There’s an element of Orwellian ‘Newspeak’ about CPD, because it isn’t ‘Continuing’, it isn’t ‘Professional’ and the only thing it develops is that reflex action – looking at your watch ‘when the hell is this session going to end?’
Labels: Work 2
Tuesday, November 27, 2007
I can heartily recommend this book…
‘If you thought reading Gervaise Phinn was like drinking a warm cup of tea, this book will knock you over with the force of a vodka slammer. Mr Read survives the nightmare of planning, Ofsted and an incompetent head...He also takes the class to Ireland, the House of Commons and wins a film award. We guarantee "Christmas Lights", "The School Trip" and "Stressbusters" will make you laugh out loud. A searing indictment of our joyless, exam ridden primary curriculum...'it will take a bareknuckle fight to save its soul.' Down-to-earth and outrageously funny, this guide will prove essential reading for all teachers everywhere.’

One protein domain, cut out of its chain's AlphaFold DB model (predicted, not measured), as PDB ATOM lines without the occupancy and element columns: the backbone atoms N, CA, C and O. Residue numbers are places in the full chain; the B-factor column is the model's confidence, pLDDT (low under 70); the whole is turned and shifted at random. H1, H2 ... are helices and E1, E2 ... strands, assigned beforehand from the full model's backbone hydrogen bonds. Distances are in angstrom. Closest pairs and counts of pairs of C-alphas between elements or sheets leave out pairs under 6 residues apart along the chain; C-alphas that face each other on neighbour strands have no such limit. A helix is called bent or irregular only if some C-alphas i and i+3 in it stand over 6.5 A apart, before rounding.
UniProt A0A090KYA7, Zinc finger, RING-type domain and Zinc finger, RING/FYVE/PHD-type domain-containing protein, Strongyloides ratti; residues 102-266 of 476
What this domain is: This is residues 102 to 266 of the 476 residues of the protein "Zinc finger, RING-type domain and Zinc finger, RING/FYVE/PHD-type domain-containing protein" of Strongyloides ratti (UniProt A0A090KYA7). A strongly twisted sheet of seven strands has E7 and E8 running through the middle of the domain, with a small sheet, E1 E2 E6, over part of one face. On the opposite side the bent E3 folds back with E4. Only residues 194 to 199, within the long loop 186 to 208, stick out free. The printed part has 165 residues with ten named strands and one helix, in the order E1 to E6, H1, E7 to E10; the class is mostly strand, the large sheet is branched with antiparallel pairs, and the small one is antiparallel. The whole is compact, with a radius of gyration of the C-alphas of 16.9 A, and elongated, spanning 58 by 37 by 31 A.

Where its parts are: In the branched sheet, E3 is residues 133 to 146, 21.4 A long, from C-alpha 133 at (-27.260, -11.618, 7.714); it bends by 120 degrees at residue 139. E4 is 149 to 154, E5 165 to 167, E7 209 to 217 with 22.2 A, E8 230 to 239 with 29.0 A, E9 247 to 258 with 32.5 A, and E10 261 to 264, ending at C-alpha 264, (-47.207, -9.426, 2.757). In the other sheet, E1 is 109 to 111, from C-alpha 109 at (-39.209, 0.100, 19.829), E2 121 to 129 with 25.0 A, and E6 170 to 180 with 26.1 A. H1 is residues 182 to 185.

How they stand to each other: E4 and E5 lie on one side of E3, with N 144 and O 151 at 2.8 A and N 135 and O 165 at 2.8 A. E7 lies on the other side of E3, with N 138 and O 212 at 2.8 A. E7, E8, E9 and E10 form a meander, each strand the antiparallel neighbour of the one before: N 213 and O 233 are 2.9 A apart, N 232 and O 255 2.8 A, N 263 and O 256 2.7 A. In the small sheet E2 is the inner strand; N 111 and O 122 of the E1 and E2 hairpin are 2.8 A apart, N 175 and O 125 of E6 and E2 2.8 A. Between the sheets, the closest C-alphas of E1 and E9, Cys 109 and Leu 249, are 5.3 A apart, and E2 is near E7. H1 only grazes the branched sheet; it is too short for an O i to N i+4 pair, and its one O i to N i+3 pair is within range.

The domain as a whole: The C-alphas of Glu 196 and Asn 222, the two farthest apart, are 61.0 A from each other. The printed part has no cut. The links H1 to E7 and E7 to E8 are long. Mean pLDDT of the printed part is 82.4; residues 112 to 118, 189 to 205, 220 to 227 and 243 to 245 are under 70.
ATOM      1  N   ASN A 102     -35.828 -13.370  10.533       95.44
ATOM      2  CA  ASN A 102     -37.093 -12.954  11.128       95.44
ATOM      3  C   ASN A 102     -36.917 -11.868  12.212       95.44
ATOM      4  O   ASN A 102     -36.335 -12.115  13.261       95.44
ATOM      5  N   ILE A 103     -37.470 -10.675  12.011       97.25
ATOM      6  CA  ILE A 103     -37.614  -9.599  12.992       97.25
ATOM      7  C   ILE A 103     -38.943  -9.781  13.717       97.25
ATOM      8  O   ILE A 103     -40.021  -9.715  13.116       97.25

Monday, November 26, 2007
My post – Teaching Assistants = Teaching on the cheap? – attracted a few comments, mainly from… outraged teaching assistants. Regrettably they seemed to divide into either, we don’t do it like that in my school (well I was writing about the general not the particular) or they descended into personal insult, ‘you must think your teaching assistants are useless’. Welcome to the Internet the home of reasoned and cogent debate. I just wish some of the people posting would work on their comprehension skills, just to recap… ‘in my personal experience most teaching assistants would make excellent teachers - if they had the time and the finances to train.’